Tuesday, February 15, 2011

Read This If You're Thinking About Handling Your Ohio Auto Accident Claim By Yourself

This is what YOUR OWN auto insurance company can do to you after you're in a crash that's not your fault. Client's son, a passenger in a car, is seriously injured in a crash due to a friend/driver's negligence. Both the driver and the son's family have the same insurance company.

As a passenger in the friend's vehicle, the boy is eligible for medical payments coverage of $10,000, the limits of the driver's medical payments coverage. The insurance company pays the $10,000 limits on the first volley of bills. The boy's bills, however, greatly exceed $10,000.

The boy's family also had $5,000 in medical payments coverage on their family auto policy with the same company, meaning that there was an additional $5,000 immediately available to pay for additional bills. Problem: the insurance company never notified the family of the availability of this additional coverage under their own policy.

The insurance company holds on to the claim for over 1 year. No offer of settlement is made, despite promising to "work with" the family on resolving the claim. In the meantime, medical bills are pouring in, and, eventually, the family is turned over to numerous collection agencies, who are hounding the family for payment.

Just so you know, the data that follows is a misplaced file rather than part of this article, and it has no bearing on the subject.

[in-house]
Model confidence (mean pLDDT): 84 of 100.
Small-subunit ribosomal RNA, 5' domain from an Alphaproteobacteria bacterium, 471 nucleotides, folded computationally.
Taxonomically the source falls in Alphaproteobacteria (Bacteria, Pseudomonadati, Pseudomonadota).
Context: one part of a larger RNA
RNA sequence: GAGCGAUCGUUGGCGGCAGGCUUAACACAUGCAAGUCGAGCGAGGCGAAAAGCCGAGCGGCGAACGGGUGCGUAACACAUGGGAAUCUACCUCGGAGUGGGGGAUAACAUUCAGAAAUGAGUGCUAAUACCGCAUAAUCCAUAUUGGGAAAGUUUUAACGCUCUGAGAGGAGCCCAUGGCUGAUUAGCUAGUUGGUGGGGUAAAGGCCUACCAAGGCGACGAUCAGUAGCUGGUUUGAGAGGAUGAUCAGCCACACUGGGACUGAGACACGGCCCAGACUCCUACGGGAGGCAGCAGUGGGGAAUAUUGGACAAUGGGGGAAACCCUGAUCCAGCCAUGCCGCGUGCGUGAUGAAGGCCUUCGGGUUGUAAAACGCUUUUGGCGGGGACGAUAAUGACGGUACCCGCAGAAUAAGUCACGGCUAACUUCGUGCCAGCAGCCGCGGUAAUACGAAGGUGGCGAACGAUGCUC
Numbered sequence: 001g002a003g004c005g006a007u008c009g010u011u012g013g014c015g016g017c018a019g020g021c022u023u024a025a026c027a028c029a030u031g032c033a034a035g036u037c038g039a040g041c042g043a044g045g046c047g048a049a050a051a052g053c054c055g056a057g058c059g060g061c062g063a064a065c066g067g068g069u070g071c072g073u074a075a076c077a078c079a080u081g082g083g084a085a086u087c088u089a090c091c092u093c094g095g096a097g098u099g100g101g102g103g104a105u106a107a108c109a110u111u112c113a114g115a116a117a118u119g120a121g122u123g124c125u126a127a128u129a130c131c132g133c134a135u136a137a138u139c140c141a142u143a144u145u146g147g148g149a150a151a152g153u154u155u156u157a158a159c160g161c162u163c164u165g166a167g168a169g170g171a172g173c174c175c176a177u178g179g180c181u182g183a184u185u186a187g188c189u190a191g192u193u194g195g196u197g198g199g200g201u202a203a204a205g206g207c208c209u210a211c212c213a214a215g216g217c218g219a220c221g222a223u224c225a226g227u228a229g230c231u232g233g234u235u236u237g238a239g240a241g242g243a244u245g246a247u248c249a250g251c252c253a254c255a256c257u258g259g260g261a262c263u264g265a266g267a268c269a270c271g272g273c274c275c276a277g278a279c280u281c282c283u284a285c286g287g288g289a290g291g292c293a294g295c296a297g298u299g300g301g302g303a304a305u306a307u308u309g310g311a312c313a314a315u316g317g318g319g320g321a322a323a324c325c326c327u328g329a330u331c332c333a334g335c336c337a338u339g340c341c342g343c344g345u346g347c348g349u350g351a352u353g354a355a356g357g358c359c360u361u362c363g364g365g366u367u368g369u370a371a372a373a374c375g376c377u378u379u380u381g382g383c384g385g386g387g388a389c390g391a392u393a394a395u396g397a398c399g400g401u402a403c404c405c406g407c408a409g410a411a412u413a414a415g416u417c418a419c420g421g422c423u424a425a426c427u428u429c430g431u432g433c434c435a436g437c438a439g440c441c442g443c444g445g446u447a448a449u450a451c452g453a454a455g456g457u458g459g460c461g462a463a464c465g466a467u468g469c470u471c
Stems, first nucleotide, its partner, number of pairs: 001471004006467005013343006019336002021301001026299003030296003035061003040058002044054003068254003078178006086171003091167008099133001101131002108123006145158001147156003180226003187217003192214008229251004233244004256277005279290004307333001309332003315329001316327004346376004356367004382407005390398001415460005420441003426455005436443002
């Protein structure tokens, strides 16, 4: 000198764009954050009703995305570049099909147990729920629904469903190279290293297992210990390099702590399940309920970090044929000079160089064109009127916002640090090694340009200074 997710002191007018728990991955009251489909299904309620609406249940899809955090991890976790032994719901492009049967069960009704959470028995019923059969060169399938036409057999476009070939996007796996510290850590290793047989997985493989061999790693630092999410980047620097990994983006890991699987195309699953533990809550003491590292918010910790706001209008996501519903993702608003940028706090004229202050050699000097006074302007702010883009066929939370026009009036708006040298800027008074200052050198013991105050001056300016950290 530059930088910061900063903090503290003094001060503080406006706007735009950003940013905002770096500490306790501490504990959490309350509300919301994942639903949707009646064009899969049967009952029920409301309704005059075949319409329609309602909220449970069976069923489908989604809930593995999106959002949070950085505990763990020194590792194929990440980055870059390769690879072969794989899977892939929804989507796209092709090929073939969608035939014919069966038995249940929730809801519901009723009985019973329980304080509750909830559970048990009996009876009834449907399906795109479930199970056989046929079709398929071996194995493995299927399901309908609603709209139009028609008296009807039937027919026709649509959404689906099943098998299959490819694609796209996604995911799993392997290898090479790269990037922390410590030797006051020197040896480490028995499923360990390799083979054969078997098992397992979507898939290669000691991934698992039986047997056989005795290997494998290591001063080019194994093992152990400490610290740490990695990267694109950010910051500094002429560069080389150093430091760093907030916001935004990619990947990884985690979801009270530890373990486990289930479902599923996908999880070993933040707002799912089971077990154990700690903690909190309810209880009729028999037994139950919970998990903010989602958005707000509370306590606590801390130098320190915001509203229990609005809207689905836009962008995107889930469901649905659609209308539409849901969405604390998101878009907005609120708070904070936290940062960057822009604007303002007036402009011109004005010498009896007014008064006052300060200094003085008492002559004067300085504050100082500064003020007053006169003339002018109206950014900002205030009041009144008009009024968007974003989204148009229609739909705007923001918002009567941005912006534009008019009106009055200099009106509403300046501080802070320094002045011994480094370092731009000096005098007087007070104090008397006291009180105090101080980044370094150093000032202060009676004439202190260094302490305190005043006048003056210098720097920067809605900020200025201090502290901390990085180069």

After all the frustration and delay, they hire me, and my first question to them is: "Were you even told by your insurance company that you were eligible for an additional $5,000 in coverage to pay some of these additional bills?" "Nobody told us any of that" is the response.

I immediately fire off a letter to the insurance company asking if they notified the family of the additional coverage, and it is admitted that not only was the coverage available, but it should have been offered. The ball was dropped, pure and simple.

Or was it? This is what can happen when folks with no experience in the nuances of insurance coverage or handling their own injury claim are left to deal with an insurance company or an adjuster with hundreds of claims. Perhaps this additional coverage simply got overlooked. But here's the ultimate problem: insurance companies often view the claims process as an adversarial relationship, even with their own insureds. It is not a relationship that lends itself to them asking questions like: "How can we help this family get through this" or "How can we be fair to them?"

More likely than not, their sole question is: "How can we get rid of this claim with paying the least amount possible?" That does not make them evil; it's their business plan. And it works. Just ask yourself: how many insurance companies went belly up in the worst economic meltdown since The Depression? When suspicion and saving money on a claim are motivating factors, and when nobody is truly looking out for the injured person's best interests, things like failing to notify insureds of additional coverage(THAT THEY PAID FOR) happen. And in this case, it was inexcuseable.

If the family was properly informed of this coverage over a year ago, many of these straggler bills would have been paid, with no bad implications for their credit rating. The take away lesson here is that if you're going to "go it alone" with an insurance company, you do it at your peril...

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